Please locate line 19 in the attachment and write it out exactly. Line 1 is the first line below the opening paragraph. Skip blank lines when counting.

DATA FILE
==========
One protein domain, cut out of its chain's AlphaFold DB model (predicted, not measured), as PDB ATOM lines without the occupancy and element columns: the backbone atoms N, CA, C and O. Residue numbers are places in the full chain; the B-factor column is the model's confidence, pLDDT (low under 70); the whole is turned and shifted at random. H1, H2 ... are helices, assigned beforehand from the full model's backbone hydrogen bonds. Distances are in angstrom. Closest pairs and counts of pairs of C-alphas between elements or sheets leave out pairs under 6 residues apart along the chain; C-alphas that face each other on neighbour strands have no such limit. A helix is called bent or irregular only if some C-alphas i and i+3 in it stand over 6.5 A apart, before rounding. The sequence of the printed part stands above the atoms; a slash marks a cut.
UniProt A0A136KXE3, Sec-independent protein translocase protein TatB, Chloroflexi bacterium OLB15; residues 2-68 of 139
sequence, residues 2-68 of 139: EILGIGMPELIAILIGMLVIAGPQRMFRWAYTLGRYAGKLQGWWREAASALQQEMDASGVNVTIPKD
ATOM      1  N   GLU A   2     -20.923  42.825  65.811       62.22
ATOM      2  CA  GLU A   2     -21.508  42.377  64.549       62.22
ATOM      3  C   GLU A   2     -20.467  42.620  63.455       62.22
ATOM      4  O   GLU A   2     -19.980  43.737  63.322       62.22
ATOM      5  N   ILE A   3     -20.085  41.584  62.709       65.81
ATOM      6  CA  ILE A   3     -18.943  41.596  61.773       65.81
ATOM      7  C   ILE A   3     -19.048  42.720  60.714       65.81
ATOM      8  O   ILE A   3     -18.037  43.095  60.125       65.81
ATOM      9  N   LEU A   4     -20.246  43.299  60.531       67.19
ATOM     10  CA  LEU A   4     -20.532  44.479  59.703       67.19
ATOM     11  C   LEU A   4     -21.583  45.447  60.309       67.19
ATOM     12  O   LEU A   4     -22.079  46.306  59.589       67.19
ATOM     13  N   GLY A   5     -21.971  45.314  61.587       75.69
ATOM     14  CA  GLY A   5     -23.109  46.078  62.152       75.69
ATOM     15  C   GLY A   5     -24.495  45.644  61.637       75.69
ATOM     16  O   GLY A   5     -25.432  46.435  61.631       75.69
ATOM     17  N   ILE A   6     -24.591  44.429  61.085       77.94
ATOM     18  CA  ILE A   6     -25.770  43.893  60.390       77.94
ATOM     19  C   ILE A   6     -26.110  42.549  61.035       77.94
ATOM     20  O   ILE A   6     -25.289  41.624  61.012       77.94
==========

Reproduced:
ATOM     17  N   ILE A   6     -24.591  44.429  61.085       77.94